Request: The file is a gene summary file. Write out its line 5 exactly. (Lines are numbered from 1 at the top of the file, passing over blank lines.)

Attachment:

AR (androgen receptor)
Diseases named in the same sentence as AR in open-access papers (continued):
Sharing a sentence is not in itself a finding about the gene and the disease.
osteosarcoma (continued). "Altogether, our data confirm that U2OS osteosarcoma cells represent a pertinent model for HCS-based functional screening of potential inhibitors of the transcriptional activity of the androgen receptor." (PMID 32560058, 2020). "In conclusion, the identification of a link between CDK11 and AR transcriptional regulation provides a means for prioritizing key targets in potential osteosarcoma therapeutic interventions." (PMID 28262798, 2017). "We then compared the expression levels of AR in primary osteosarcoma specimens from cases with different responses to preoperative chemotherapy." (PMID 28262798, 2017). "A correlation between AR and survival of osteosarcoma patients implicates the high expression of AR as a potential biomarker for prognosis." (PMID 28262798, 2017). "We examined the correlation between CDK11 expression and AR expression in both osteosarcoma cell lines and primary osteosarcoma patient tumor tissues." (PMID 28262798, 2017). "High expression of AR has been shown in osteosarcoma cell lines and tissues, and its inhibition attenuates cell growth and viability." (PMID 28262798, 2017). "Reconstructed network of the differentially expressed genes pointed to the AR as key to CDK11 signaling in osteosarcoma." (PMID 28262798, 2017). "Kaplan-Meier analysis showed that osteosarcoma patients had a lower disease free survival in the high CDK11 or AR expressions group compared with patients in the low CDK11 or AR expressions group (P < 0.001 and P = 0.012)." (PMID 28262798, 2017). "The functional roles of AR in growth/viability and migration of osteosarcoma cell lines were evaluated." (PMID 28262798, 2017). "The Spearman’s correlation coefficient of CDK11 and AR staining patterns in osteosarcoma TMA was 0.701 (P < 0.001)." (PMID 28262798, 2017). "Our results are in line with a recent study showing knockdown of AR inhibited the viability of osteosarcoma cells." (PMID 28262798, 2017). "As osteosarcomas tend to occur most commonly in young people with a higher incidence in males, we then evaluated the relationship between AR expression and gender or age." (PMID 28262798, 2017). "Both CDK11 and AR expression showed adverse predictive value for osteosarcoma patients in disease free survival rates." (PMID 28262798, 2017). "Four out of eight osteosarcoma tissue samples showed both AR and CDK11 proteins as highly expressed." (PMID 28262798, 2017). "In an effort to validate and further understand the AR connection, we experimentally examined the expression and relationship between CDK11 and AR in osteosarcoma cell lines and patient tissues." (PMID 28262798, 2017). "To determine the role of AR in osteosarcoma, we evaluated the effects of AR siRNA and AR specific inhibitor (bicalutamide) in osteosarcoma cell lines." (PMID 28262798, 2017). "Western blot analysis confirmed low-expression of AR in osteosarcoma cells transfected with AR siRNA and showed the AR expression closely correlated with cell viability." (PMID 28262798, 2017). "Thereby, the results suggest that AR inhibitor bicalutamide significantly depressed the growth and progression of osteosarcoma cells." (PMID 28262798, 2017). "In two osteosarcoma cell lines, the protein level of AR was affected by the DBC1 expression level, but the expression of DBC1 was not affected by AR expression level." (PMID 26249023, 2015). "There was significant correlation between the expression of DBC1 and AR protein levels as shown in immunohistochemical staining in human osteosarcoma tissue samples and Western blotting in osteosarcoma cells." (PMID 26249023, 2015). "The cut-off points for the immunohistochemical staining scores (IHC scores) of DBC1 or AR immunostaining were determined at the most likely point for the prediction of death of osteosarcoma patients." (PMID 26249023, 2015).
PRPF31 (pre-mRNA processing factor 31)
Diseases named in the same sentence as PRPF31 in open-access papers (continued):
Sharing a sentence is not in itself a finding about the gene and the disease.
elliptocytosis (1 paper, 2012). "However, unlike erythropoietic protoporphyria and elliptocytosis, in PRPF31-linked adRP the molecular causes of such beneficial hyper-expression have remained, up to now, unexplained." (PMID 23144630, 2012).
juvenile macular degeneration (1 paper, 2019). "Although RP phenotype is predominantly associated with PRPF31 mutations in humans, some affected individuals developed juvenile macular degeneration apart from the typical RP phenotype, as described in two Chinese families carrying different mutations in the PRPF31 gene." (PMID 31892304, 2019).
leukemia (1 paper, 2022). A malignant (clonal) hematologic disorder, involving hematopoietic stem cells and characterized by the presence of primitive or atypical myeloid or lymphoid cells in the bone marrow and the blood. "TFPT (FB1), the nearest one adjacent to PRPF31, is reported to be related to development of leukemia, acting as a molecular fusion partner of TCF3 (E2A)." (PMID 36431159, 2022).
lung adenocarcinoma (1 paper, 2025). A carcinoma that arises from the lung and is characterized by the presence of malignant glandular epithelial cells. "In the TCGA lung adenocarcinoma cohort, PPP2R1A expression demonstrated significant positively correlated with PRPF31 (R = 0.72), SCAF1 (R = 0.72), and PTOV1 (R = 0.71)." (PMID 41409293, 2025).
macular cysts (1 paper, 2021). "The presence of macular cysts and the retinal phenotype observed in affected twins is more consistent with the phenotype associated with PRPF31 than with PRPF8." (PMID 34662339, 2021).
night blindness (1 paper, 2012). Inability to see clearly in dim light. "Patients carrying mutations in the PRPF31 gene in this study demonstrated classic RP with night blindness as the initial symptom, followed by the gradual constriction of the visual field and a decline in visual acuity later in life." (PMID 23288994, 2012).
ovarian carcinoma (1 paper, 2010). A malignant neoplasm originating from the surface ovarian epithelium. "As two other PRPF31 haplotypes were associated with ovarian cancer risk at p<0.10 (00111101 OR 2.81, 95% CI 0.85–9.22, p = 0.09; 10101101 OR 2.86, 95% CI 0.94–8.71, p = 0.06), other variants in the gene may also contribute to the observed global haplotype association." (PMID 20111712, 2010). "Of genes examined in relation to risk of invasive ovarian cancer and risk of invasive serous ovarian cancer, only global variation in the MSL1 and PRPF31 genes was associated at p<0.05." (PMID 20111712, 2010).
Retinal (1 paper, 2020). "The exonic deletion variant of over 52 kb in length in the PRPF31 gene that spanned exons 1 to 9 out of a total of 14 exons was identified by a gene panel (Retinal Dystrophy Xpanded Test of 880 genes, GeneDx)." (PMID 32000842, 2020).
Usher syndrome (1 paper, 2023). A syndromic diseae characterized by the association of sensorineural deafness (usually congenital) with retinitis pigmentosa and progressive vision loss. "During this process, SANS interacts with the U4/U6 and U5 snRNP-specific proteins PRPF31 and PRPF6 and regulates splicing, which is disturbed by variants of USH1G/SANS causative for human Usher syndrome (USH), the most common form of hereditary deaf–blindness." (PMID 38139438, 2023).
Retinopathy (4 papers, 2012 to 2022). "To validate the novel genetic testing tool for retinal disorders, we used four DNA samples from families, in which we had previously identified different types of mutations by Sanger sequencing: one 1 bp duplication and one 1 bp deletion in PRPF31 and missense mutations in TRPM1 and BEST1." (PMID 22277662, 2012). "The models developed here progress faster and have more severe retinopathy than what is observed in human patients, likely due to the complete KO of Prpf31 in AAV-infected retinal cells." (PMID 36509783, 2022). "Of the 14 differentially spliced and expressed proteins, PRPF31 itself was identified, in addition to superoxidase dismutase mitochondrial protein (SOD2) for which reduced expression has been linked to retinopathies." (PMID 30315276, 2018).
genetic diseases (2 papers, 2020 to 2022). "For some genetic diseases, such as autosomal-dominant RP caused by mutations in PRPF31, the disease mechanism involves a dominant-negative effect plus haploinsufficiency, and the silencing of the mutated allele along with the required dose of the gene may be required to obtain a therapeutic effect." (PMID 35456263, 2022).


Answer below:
PRPF31 (pre-mRNA processing factor 31)